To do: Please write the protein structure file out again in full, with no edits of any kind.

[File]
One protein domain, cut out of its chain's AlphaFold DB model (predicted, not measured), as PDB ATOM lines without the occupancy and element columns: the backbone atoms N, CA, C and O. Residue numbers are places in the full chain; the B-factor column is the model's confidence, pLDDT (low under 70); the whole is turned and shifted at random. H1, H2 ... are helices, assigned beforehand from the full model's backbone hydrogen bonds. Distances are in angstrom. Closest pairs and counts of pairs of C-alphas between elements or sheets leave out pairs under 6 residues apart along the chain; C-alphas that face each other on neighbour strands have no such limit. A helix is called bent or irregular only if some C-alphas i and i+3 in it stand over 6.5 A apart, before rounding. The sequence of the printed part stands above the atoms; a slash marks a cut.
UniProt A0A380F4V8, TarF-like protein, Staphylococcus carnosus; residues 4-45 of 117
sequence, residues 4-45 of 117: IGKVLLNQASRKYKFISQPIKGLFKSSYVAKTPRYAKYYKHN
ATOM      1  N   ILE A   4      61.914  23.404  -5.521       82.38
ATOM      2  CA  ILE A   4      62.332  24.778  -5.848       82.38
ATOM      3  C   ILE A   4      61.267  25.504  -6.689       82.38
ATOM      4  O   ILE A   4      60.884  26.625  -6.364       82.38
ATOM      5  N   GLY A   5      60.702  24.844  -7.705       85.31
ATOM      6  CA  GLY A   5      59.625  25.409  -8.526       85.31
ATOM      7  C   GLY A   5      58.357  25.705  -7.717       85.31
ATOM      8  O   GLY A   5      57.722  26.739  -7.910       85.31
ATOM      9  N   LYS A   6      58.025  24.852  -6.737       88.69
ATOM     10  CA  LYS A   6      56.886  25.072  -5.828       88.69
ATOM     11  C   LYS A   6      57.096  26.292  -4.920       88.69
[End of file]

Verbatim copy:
One protein domain, cut out of its chain's AlphaFold DB model (predicted, not measured), as PDB ATOM lines without the occupancy and element columns: the backbone atoms N, CA, C and O. Residue numbers are places in the full chain; the B-factor column is the model's confidence, pLDDT (low under 70); the whole is turned and shifted at random. H1, H2 ... are helices, assigned beforehand from the full model's backbone hydrogen bonds. Distances are in angstrom. Closest pairs and counts of pairs of C-alphas between elements or sheets leave out pairs under 6 residues apart along the chain; C-alphas that face each other on neighbour strands have no such limit. A helix is called bent or irregular only if some C-alphas i and i+3 in it stand over 6.5 A apart, before rounding. The sequence of the printed part stands above the atoms; a slash marks a cut.
UniProt A0A380F4V8, TarF-like protein, Staphylococcus carnosus; residues 4-45 of 117
sequence, residues 4-45 of 117: IGKVLLNQASRKYKFISQPIKGLFKSSYVAKTPRYAKYYKHN
ATOM      1  N   ILE A   4      61.914  23.404  -5.521       82.38
ATOM      2  CA  ILE A   4      62.332  24.778  -5.848       82.38
ATOM      3  C   ILE A   4      61.267  25.504  -6.689       82.38
ATOM      4  O   ILE A   4      60.884  26.625  -6.364       82.38
ATOM      5  N   GLY A   5      60.702  24.844  -7.705       85.31
ATOM      6  CA  GLY A   5      59.625  25.409  -8.526       85.31
ATOM      7  C   GLY A   5      58.357  25.705  -7.717       85.31
ATOM      8  O   GLY A   5      57.722  26.739  -7.910       85.31
ATOM      9  N   LYS A   6      58.025  24.852  -6.737       88.69
ATOM     10  CA  LYS A   6      56.886  25.072  -5.828       88.69
ATOM     11  C   LYS A   6      57.096  26.292  -4.920       88.69